A hefty novel by Susan Howatch, Glittering Images is all about the dangers of facade; especially if we believe our own facade, losing sight of our true self. Charles Ashworth, a young Anglican clergyman on the fast track to success is given an odd assignment by the Archbishop of Canterbury; see if there is possibility of scandal within the unusual living arrangements of the Bishop of Starbridge. That Bishop, Adam Alexander Jardine, is charismatic and proud, living with his ineffectual wife Carrie and her companion, the competent, gorgeous Lyle Christie.
I had real trouble getting through this book. I didn't find the characters likeable or relatable nor was their behavior believable. Toward the end of the first part I considered putting it away without finishing it, something I never do. I'm glad I stuck with it. The characters were written as they were because they were playing a part, so to speak. They were trying to hide their true selves so their glittering images would be all anyone saw. But the real man kept jumping out. Also, if I had quit reading at part I, I would have missed the best part of the book. Charles undergoes a Spiritual crisis and makes a lengthy retreat at an Anglican Monastery receiving Spiritual direction from the Abbot, Jonathan Darrow (far and away my favorite character). Part 2, the Spiritual direction, is worth wading through the rest of the book.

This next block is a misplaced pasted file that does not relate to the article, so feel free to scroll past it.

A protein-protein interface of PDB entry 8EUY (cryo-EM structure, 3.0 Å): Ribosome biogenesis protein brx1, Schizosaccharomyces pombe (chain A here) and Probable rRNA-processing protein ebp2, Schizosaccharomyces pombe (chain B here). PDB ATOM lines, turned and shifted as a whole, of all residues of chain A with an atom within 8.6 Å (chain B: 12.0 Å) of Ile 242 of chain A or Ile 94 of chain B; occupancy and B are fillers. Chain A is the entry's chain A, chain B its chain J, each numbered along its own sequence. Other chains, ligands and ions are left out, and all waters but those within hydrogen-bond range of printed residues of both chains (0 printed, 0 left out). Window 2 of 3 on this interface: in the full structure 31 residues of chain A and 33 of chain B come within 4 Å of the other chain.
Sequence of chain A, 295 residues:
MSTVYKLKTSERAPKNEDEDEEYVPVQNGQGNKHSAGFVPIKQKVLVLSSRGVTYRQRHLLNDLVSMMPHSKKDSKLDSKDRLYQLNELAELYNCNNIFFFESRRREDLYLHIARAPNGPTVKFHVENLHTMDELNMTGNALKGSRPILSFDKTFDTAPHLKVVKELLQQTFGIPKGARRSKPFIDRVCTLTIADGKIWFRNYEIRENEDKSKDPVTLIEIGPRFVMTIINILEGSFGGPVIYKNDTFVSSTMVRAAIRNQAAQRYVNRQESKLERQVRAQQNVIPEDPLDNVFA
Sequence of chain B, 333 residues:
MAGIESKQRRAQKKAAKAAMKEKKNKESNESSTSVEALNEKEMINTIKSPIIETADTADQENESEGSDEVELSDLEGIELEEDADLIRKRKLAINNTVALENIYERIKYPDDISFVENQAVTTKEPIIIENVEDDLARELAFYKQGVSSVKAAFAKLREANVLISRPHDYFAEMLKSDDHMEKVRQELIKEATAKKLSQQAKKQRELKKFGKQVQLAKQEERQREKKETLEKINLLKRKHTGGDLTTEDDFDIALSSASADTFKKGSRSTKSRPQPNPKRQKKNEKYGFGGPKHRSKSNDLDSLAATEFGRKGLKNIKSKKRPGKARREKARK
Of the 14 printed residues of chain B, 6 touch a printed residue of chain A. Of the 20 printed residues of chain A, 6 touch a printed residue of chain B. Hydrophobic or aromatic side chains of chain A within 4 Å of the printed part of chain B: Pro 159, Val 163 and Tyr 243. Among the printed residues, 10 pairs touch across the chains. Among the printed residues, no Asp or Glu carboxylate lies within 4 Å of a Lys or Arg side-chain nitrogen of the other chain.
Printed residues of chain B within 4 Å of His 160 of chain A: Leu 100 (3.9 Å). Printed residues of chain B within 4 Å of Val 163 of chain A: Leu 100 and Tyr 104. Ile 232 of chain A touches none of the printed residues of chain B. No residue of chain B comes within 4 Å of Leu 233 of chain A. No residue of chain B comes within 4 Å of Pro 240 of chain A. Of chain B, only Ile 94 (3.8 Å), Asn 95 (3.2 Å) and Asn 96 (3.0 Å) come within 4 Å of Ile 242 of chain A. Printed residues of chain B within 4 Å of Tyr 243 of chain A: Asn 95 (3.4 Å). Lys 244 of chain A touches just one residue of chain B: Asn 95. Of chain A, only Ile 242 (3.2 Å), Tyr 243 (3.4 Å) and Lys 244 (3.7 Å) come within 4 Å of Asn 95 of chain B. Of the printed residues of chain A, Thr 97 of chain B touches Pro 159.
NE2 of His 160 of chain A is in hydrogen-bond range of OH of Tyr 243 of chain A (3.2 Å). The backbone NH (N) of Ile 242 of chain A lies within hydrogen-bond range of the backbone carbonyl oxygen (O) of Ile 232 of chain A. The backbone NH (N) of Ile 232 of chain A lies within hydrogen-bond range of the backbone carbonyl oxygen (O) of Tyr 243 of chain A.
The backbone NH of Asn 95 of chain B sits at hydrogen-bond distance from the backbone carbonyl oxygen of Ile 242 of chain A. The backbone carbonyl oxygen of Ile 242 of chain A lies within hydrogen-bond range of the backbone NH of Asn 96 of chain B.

This is the first in a series of novels about the Church of England in the twentieth century. Her next novel after this one is called Glamorous Powers, is set in 1940 and focuses on Jon Darrow. I haven't decided whether to read it or not. I may not like the character so much after a tome dealing with him. And as a Roman Catholic, I find the doctrinal errors annoying. And since we are dealing with clergymen of the Anglican Church, doctrine is discussed.